As always, hope you enjoy it and questions and comments are welcome. It’s a little tougher with all of us having to work remotely from each other. Please stay safe in these difficult times.
Electrostatic Rhythm Pigs play ‘Everything That Rises Must Converge’
It’s a new year, so what should we take a look at as far as new music? Sometimes in Grapevine we’ll take a look at music that falls in to a relatively specific style. Not that long ago ‘styles’ of music were relatively basic – music was lumped in to a few large categories: ‘rock’, ‘country’, ‘jazz’, ‘classical’ etc. As ‘underground’ music became more visible, especially with the onset of the internet, labeling music went in the opposite direction. Now you can probably find fifty different variations of thrash metal.
When you try to market your music, knowing where to group it can help reach your target audience. But it’s not that simple. Ten people can listen to the same song and categorize it ten different ways. So, what to do? With ERP we’ve been expanding (and will continue to expand) the instruments we use and the styles we incorporate. With the ‘Messin’ With The Music’ series so far we’ve been adding instrumentation that is probably most associated with Americana or Bluegrass. Except a lot of the songs we cover fall under different styles of ‘rock’. So we decided (definitely tongue in cheek) to try to come up with a music category and fit in to that. Soooo…… how about ‘Dark Americana Shoegaze’? I think we’ll work ERP style towards that. Absolutely serious, uh-huh.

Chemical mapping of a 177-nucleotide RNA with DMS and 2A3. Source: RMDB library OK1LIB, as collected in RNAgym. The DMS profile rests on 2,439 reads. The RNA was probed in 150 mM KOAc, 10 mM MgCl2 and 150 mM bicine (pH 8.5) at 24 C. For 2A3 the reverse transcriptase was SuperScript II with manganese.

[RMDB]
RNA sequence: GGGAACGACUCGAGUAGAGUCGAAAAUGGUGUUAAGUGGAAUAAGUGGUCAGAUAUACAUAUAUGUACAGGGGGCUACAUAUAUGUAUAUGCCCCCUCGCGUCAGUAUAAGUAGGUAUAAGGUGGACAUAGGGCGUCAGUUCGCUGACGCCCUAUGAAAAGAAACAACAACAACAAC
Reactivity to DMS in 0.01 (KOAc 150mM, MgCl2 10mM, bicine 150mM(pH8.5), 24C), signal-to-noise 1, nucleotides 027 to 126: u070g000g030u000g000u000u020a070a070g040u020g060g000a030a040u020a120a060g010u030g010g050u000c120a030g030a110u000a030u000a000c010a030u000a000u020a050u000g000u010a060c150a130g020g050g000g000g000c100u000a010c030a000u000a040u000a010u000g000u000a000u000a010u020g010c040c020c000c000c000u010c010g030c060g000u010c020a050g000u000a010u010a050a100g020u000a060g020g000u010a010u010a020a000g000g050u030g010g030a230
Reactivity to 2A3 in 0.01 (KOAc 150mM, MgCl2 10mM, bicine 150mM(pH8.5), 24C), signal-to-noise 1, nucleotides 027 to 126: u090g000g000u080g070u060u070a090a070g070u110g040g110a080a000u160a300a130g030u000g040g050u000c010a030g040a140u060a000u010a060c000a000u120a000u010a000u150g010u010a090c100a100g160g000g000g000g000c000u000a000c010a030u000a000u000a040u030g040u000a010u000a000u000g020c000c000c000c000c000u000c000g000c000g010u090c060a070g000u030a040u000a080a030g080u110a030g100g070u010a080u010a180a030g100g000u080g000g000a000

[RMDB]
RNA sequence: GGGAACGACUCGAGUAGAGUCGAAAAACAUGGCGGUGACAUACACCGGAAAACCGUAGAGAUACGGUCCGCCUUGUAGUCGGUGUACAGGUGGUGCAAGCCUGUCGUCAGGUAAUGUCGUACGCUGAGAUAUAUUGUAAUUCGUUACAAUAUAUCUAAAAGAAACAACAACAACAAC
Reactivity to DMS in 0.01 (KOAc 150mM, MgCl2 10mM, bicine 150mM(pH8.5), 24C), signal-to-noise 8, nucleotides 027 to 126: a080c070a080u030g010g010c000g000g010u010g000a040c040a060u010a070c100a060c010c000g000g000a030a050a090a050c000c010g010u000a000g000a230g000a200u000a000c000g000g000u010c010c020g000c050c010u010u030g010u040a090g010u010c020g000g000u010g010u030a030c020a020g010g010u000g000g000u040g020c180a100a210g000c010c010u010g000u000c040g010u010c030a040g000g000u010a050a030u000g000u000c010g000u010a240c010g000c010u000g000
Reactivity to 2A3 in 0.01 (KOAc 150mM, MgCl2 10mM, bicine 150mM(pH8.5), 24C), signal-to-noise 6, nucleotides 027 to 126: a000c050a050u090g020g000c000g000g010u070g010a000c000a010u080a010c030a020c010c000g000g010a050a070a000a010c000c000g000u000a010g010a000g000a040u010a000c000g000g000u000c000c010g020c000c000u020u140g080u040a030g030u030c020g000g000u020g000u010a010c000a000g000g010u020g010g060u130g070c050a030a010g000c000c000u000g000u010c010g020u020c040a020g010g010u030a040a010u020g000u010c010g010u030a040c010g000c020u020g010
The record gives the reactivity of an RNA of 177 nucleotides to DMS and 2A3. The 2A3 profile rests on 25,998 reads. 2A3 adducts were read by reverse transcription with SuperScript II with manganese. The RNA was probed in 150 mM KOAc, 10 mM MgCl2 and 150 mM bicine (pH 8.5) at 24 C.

So for January how about we look at some different shades of ‘shoegaze’? And yes, everyone can debate whether these songs actually fall in to shoegaze. Having a dialogue is the fun part.
First Up: DIIV – ‘Taker’